What does Stranglehold do differently from previous third-person shooters? Not much, to be honest. There is an interesting Standoff mode, where the game shifts into an over-the-shoulder view and forces the player to aim and dodge bullets from all directions. It’s easy at first, but later fights with multiple foes can require some nimble thumbs to come out of alive. There is one colossal, brilliant feature: completely destructible environments. No, not just boxes and crates and barrels that bump around a bit! Everything except the very canvas of the levels can go boom, which makes every encounter an absolute visual joy. Chunks of drywall, wood, plaster, concrete, and whatever else happens to get in your way will bounce around and ricochet realistically thanks to the Unreal 3 engine. To be frank, it’s better than Source. Gears of War and Bioshock may have utilized Unreal 3 for graphics, but Stranglehold proves just how deep a physics engine the platform has. There are no cop-outs, either: every ragdoll-affected body and piece of debris will still be there after the fight is over. The engine doesn’t delete objects to keep the framerate up, but somehow the game stays buttery smooth 99% of the time.

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There is a bit of a tradeoff between overall polish and interactivity, but Stranglehold is not by any means ugly. Character models and environments are rendered in great detail, and especially impressive are the facial expressions. Hiding behind a piece of rubble, Chow Yun Fat’s digital face changes from grim determination to that of mild annoyance as a bullet grazes his thigh. Blast an enemy with the slowmo precision aim, and watch him gasp in horror as he twists ridiculously through the air. John Woo’s influence seeps from every corner of the game, from the beautiful fight choreography to the gritty setpieces they take place in. Blood is actually more reminiscent of movies like 300, with a cartoonlike quality that isn’t in the least bit gruesome. It’s all absurdly violent, but with such an obvious disconnection between reality and… well, anything John Woo, it’s hard to be offended.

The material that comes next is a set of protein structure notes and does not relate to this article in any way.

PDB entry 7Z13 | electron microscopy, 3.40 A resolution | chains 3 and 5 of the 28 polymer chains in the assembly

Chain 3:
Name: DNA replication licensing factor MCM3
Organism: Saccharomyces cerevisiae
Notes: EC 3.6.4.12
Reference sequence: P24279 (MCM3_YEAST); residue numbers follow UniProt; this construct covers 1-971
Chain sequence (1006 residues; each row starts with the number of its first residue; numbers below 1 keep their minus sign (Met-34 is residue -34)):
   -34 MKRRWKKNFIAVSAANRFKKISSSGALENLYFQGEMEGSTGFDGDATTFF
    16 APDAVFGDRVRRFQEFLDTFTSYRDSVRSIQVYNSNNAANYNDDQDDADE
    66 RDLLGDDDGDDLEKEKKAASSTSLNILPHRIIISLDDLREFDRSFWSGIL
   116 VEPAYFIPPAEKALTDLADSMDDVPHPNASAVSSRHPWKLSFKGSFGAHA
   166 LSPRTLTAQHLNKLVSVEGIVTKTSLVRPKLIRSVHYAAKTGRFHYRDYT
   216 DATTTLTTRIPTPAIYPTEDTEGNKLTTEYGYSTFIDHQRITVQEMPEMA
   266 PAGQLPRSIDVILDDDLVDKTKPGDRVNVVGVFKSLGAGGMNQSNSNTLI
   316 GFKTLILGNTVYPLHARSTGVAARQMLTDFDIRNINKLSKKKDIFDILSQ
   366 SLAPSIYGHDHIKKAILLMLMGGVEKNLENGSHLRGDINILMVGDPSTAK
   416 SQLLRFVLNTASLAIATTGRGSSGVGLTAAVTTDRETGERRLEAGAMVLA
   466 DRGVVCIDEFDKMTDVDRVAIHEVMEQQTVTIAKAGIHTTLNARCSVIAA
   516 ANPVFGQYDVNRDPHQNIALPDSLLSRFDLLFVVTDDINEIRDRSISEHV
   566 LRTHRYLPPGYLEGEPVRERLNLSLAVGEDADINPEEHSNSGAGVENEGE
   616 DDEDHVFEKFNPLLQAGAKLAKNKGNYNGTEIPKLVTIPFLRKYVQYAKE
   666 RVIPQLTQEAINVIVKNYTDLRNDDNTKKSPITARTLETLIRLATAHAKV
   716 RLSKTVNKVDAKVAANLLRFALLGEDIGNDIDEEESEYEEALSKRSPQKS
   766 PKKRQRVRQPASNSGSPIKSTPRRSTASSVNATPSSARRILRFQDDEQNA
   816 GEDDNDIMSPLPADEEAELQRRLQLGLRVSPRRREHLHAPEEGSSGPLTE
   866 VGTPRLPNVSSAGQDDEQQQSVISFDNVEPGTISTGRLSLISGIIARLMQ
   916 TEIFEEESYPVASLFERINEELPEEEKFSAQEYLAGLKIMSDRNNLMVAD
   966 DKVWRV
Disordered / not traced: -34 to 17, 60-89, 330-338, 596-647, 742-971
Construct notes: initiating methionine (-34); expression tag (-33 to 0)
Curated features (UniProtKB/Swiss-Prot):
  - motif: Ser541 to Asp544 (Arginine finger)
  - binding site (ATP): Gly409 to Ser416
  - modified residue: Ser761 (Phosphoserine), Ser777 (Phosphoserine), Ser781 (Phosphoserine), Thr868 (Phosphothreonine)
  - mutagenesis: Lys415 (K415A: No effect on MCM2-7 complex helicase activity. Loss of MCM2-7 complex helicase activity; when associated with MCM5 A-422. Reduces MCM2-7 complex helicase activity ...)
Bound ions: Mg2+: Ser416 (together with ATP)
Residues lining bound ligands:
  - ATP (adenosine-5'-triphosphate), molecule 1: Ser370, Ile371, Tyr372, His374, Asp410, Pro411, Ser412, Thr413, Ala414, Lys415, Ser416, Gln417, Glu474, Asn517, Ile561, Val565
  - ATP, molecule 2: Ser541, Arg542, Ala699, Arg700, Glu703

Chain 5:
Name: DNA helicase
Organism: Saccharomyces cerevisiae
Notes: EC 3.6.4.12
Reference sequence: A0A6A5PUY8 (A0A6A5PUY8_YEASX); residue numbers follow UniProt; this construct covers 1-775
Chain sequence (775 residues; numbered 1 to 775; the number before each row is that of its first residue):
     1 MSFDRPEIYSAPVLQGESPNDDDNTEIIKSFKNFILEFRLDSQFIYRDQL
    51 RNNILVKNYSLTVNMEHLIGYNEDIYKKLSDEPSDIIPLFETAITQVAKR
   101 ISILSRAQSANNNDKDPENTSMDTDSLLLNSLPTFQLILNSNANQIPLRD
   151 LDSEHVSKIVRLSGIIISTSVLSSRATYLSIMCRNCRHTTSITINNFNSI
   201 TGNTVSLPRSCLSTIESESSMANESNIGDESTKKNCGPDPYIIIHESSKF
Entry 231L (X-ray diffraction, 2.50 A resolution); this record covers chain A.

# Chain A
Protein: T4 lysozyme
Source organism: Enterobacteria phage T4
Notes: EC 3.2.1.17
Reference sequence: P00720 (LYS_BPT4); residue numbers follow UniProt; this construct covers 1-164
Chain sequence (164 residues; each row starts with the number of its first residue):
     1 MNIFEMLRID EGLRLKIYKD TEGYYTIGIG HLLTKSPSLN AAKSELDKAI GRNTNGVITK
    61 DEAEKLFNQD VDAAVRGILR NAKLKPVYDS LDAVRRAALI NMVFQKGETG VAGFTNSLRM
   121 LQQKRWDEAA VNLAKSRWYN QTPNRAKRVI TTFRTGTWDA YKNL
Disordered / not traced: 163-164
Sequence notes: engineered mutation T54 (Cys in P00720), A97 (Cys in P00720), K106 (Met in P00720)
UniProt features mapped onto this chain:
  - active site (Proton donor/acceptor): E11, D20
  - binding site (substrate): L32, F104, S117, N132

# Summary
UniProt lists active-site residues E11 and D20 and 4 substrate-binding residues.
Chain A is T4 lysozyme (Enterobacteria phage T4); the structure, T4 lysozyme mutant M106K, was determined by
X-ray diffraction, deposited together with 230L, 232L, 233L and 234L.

Even though it isn’t a direct adaptation of a film, Stranglehold is probably the best example of a movie-based game to date. John Woo’s Hong Kong action films are perfect for video games, with plenty of gorgeous visuals to bedazzle the audience, as well as plenty of ridiculous violence that is perfectly captured in the arcadey madness of Stranglehold. Plenty of action flicks could do with a companion game, provided they’re done with this level of quality- Seriously, Quentin Tarantino, are you reading this?- while it’s by no means perfect, Stranglehold is excellent. It proves that simple, old school gameplay is still alive and kicking, and it’s the perfect antidote after the two recent (fantastic, of course) downer games: The heavy, brooding Bioshock, and the moody, depressing The Darkness. It’s a bit too short, and definitely not going to be nominated for any awards for writing, but that’s hardly a gripe; with Woo, it’s the action that counts, and it certainly delivers the Woo promise: Cheesy, over-the-top action with a side of angry Chinaman.

8 out of 10

The author of this fine article

is an Associate Editor at Thunderbolt, having joined in October 2006.

Gentle persuasion